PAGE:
As a footballer I am surrounded by gambling ads. This needs to stop | Soccer

I’ve been a professional footballer for more than a decade. In nearly all of my 500 appearances, I’ve had an online casino advert either on my shirt or surrounding me on the pitch.

It’s no surprise. It’s impossible to watch a match in the top five men’s divisions in England without seeing adverts for gambling. My career has not taken me to the Premier League (yet) but these ads can appear more than 700 times a match on television in our top flight, where nearly half the teams have a betting sponsor on the front of their shirts.

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Behind this bombardment of marketing, most of us know someone who has struggled with gambling because this addiction can happen to anyone. The harms can devastate every part of someone’s life, and those closest to them, with huge long-term cost to society.

You might think: “Well, this revenue pays wages.” But I can assure you I’d rather be paid less if it meant not profiting from addiction, harm and suicide – and I’m not the only one.

It’s easy to believe that football needs as much money as possible at all costs but we must not fall for that. Clubs are precious, they act as mental health solace for many – as the Grimsby chair, Jason Stockwood, said recently – and they are deeply trusted. I see the love, dedication and hope in the eyes of fans every week. To think this trust is exploited by the gambling industry leaves me uneasy.

Some of the gambling companies advertising at the stadiums I play in every week have been fined millions for failing to protect customers. One operator was fined more than £400,000 for advertising on the children’s colouring-in section of a club website. It will claim it has invested in “responsible gambling” messaging but this is just window-dressing.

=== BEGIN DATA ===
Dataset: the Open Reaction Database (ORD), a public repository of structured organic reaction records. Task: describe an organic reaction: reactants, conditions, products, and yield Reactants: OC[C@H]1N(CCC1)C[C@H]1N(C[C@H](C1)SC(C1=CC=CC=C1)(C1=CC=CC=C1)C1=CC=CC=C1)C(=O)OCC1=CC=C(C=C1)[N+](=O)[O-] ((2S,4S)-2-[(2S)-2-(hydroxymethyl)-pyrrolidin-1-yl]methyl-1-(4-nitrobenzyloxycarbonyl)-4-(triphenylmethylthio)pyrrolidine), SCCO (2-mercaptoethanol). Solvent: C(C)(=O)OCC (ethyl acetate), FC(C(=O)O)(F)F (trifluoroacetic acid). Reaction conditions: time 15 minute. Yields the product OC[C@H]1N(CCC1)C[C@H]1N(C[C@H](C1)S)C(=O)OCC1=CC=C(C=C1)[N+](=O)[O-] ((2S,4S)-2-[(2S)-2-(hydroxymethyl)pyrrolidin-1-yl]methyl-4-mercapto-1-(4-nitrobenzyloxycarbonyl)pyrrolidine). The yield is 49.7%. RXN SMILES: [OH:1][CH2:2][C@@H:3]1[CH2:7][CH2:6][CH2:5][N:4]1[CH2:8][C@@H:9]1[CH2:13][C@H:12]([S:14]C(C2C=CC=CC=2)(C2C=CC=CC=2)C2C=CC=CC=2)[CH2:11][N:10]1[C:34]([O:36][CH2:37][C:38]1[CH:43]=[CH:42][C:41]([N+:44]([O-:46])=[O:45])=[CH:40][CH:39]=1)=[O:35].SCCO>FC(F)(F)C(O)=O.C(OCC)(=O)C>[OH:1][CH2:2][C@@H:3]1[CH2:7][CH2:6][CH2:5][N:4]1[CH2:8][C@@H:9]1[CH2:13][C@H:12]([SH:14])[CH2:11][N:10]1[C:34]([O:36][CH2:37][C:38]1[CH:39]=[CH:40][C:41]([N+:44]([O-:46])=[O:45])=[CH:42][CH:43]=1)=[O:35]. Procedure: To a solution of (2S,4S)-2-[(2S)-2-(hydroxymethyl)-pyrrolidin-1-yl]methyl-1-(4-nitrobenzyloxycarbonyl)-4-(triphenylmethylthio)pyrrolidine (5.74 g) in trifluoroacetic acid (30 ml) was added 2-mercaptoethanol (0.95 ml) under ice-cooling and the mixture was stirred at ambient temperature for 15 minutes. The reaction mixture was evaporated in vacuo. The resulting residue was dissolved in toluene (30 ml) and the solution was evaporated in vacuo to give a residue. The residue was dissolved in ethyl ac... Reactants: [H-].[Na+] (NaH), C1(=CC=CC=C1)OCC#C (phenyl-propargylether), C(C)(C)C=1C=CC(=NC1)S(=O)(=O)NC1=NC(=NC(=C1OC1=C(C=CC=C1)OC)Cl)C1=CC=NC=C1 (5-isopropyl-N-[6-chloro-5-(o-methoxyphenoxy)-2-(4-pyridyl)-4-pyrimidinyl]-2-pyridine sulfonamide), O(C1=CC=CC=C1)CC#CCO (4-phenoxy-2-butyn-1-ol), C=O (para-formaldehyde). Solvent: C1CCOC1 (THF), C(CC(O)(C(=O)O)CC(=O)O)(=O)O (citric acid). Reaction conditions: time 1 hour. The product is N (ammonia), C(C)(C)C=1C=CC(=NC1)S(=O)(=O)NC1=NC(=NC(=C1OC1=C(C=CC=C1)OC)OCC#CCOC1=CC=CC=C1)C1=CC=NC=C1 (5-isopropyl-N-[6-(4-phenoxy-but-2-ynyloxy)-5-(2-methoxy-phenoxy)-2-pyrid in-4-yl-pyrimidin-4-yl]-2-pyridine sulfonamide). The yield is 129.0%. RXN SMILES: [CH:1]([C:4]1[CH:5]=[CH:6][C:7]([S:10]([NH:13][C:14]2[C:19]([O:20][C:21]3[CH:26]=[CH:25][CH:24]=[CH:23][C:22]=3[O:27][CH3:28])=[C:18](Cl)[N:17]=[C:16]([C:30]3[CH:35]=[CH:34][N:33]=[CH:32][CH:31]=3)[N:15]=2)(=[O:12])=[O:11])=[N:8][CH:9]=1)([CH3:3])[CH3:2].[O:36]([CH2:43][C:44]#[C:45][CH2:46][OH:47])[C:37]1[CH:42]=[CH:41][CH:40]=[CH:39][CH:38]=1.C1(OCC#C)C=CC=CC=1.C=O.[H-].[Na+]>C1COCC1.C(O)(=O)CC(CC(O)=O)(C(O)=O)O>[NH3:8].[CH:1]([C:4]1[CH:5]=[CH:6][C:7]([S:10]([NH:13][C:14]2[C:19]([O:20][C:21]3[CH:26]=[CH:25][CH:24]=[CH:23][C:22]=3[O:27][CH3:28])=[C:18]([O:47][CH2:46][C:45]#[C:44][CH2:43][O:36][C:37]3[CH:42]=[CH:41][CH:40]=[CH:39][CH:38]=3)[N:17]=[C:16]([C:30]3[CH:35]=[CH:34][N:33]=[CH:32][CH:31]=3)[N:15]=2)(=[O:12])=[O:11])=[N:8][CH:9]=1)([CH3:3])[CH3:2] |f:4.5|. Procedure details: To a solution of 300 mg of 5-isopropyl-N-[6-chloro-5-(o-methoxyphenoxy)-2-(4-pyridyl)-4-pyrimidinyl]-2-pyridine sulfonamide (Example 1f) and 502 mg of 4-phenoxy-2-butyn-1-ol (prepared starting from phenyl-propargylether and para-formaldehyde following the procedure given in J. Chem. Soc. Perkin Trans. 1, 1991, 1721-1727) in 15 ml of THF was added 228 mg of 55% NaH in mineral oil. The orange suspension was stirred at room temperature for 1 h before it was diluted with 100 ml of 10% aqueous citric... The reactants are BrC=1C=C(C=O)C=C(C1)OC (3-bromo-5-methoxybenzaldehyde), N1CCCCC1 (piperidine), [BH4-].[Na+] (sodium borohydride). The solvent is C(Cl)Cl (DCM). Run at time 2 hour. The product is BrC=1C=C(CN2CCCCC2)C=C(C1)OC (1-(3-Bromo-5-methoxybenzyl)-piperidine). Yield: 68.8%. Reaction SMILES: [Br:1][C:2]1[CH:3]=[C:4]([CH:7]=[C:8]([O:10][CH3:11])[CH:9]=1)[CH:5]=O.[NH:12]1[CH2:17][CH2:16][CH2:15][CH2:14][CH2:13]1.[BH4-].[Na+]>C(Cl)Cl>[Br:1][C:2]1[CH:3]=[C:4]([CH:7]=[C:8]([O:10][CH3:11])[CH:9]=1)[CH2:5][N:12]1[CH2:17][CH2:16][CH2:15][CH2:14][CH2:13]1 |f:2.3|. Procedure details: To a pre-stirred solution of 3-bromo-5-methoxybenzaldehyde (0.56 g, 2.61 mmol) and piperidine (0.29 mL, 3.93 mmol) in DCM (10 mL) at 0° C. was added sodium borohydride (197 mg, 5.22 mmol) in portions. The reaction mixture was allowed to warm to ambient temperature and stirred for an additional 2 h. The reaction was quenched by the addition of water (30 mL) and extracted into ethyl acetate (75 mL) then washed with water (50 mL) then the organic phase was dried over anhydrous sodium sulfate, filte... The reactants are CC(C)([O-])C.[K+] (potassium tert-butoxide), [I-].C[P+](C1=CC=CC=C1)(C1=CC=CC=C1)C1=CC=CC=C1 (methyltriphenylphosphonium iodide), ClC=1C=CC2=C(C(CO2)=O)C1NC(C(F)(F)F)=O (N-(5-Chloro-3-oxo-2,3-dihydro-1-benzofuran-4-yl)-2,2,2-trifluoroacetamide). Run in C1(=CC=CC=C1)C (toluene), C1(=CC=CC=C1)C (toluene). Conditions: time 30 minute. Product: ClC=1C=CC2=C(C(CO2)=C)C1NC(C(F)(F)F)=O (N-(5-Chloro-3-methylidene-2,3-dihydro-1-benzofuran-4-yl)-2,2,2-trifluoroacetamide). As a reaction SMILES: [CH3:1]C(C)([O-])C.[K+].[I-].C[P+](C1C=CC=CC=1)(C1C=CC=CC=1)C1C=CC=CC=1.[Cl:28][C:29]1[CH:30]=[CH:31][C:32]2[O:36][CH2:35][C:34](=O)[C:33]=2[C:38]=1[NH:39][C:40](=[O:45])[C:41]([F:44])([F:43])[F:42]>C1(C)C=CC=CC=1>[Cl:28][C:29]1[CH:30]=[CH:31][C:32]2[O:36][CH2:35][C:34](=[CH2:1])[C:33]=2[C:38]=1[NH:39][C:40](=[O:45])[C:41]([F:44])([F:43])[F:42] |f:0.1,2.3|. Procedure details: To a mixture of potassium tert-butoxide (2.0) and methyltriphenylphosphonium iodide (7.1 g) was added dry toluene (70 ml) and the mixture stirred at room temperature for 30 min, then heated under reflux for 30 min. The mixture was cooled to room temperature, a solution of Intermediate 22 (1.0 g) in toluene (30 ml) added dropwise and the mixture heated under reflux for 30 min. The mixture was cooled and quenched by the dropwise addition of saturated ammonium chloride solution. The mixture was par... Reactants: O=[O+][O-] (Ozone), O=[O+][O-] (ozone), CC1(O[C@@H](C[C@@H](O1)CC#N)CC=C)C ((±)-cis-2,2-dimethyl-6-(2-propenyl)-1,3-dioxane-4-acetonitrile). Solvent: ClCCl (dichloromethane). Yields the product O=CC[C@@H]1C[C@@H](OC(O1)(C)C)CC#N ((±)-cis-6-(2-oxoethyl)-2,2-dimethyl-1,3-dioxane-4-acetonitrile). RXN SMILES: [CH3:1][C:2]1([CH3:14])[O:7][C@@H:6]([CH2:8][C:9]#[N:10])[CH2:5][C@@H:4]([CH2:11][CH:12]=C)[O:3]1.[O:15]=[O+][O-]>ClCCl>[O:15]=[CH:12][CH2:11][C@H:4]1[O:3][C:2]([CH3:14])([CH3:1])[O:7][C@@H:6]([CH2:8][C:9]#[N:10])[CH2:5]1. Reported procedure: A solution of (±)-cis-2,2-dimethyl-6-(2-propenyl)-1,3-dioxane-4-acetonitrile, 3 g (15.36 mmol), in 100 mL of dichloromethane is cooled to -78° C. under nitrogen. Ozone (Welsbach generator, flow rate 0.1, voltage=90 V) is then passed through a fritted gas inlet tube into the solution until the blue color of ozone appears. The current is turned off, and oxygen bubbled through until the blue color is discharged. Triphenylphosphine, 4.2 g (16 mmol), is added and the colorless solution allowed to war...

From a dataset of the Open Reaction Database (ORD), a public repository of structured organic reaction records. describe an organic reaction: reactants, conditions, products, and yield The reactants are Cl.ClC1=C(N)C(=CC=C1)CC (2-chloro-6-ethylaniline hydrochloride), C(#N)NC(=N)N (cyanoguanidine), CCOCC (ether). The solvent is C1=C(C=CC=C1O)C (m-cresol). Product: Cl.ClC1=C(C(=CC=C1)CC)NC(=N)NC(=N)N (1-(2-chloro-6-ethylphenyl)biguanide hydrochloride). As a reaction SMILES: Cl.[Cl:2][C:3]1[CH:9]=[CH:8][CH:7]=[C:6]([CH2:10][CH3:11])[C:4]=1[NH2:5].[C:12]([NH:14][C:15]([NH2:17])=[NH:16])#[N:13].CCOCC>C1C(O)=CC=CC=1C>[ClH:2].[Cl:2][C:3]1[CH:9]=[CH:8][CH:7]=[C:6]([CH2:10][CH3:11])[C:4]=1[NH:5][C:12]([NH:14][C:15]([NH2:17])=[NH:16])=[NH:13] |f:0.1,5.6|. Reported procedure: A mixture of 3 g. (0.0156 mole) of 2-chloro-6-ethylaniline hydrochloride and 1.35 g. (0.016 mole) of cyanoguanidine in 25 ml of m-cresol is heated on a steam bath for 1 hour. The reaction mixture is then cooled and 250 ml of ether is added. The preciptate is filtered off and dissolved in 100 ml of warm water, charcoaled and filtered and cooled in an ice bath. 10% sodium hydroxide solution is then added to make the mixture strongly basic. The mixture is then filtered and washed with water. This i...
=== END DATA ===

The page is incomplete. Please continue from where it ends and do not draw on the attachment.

David Wheeler (left) in action this month for Wycombe against Sheffield Wednesday.
David Wheeler (left) in action this month for Wycombe against Sheffield Wednesday. Photograph: Dennis Goodwin/ProSports/Shutterstock

I’m not saying gambling is bad, nor do I want to stop people from having a bet, but it says all you need to know about how a sport and a country treat a public health issue that we name our national league after a gambling company. The EFL deal with Sky Bet ends next season and after Sky Betting and Gaming sent self-excluded gamblers free spins and exploited fans through sign-up offers, I would urge the league to look elsewhere for its next sponsor.

It’s clearly not the responsibility of footballers to set policy – this should sit squarely at the feet of the government, the regulator and governing bodies, all of whom have so far failed. The government has been reviewing gambling laws for about three years and it is its duty to protect young fans from harm. But players do have a responsibility to speak up when something is so obviously harming our supporters, the communities we represent and even our colleagues.

Over the past few years, we have seen high-profile examples of footballers punished for betting on football. We are part of a strange world where we are expected to heavily promote products that could lose us our jobs if we use them.

There are reasons to be positive. It looks as if football is heading towards some sort of reset with a regulator being introduced this year which would hopefully make our game fairer, cleaner and more sustainable. It would be a huge missed opportunity if this didn’t also change the relationship between gambling and football. Betting companies contribute a tiny percentage of huge profits to football via advertising and sponsorship designed to lure in the next generation of lucrative profit makers – that’s a bad deal for the sport and for fans.

Some clubs are acting. The team I started my senior career with, Lewes FC, were one of the first of more than 30 clubs who have backed The Big Step, a campaign to end gambling sponsorship in football led by people harmed by gambling. It is part of the charity Gambling with Lives, set up by families who have lost loved ones to gambling-related suicide. Their experiences show what many of us know but don’t say: by promoting online casinos, football is risking the lives of its young fans. The stakes are just too high.

There is a growing movement to kick gambling advertising out of our national sport. I was delighted to see the Wales legend Hal Robson-Kanu publicly call for an end to gambling sponsorship last year. Now more of us on the pitch need to do the same.

David Wheeler has played in the English Football League for Exeter, QPR, Portsmouth, MK Dons and now Wycombe

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